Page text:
However, right before God means perfection – to be holy as He is holy. Yet when He looks at us He says, “All those right things that you think you do are nothing more than filthy rags in front of me.” Paul had to learn that and to switch his thinking from making himself right to having God make him right. And that could only happen through Jesus and what He did through His perfect life and all atoning death in our place. God mercifully opened Paul’s eyes to see that and to believe that Christ, and only Christ was the one who made Paul right before God. So it was that Paul wrote, “Whatever I used to think was to my profit, I now consider loss for the sake of Christ. I consider everything a loss compared to the surpassing greatness of knowing Christ Jesus my Lord, for whose sake I have lost all things (his own attempts at being right). I consider them rubbish, that I may gain Christ and be found in Him, not having a righteousness of my own …but the righteousness that comes from God and is by faith. I want to know Christ and the power of His resurrection.”
When all is said and done, we need God to say to us, “You’re right before me! And I’ve made you right when you could not make yourself right. I’ve made you right through Jesus who died to pay for your sins and rose from the dead to give you life. Joy and Victory Is Yours in Christ!”
So, dear friends, what’s important? What you do imperfectly or what Jesus has done perfectly for you? Nothing compares to having Christ and trusting in what He has done for you.
II. Nothing compares to the heavenly goal.
And nothing is more important than keeping Him in front of you. So Paul wrote, “One thing I do: Forgetting the things that are behind and straining toward the things ahead, I press on toward the goal, for the prize of the upward call of God in Christ Jesus.”
Remember what Paul’s life had been before he knew Christ. He killed Christians; he tried to wipe out the church; He attacked faith in Jesus wherever he could until Christ changed his thinking.
What if Paul kept thinking about that past? Knowing the horrible things he had done could have haunted him. But there was nothing he could change in what he had done. Confessing his sin he depended on Christ, rejoiced that Christ covers all sin, and he looked to what still lay ahead – work in God’s Kingdom, being an example in faith to others, and then heaven. All of that still lay ahead of him. So Paul learned to let go of the past and press onward in faith in Christ. Joy and Victory was in Him and nothing compared to the heavenly goal that awaited.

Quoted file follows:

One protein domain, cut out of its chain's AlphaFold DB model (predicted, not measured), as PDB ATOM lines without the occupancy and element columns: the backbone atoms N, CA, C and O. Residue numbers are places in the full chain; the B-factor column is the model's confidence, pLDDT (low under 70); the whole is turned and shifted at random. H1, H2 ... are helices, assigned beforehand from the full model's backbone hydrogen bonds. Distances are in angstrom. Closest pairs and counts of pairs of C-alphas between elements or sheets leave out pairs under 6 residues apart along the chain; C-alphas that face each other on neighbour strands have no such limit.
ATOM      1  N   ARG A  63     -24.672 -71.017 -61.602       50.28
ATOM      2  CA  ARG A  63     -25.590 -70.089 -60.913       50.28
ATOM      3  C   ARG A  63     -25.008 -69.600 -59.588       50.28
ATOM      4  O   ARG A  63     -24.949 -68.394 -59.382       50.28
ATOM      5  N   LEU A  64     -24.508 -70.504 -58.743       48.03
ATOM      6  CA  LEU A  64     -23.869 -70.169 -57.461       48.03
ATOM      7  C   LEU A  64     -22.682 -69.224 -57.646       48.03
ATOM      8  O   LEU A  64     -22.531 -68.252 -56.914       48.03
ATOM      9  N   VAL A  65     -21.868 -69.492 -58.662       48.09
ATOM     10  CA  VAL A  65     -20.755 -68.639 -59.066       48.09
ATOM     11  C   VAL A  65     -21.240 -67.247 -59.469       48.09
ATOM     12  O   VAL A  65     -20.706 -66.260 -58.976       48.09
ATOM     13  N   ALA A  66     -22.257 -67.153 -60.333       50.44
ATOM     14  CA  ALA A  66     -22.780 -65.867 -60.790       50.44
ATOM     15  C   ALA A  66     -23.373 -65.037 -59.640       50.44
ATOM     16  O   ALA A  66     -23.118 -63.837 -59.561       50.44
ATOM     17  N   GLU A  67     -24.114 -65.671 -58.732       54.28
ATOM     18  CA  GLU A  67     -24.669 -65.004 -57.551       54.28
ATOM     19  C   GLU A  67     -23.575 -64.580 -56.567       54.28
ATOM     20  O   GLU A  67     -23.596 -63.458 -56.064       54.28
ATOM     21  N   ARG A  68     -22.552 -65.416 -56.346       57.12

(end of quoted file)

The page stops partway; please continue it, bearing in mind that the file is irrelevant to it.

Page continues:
You know, dear friends, it does you no good to keep looking back at your past sins and failures and continuously grieving over them. Repent, yes, but don’t keep looking back. Some people do that and end in despair like Judas. Instead of casting their lives at Jesus’ feet, trusting that His blood cleanses from all sin, and then going forward, they live in the past. Such living in the guilt of past sins leads to one place – despair.
Likewise looking back at the good you think you’ve done and patting yourself on the back as though God has to take you in because you are so good, is not going to help you anymore than it would have helped Paul. That leads to pride and self-righteousness. Such looking back gets you nowhere and makes you an enemy of the cross. Looking back in either way will only get you off track
Paul uses the example of a determined athlete, a runner in a race. As he runs he concentrates on the goal line in front of him. A lack of concentration or overconfidence can cost him dearly. When he’s in the race, he doesn’t look to the right, or to the left, and most certainly he does not look behind him. Looking back while running ahead can only result in a lack of speed and direction. If the runner does, he’ll fall or wander off course.
Likewise a lack of concentration on that which lies ahead of us can cost a Christian Keep your eyes ahead of you, on Christ, what He does for you now, where He is taking you in faith. Nothing compares to the heavenly goal that lies ahead. Or, as the hymnist said, “I’m but a stranger here; heaven is my home.” That’s where our real citizenship is, that’s where our Joy and Victory is complete. And it’s all because of Christ. How important is He in your life? Nothing compares to Him or the goal He has set before you. God grant that in our lives of faith for Jesus’ sake. Amen.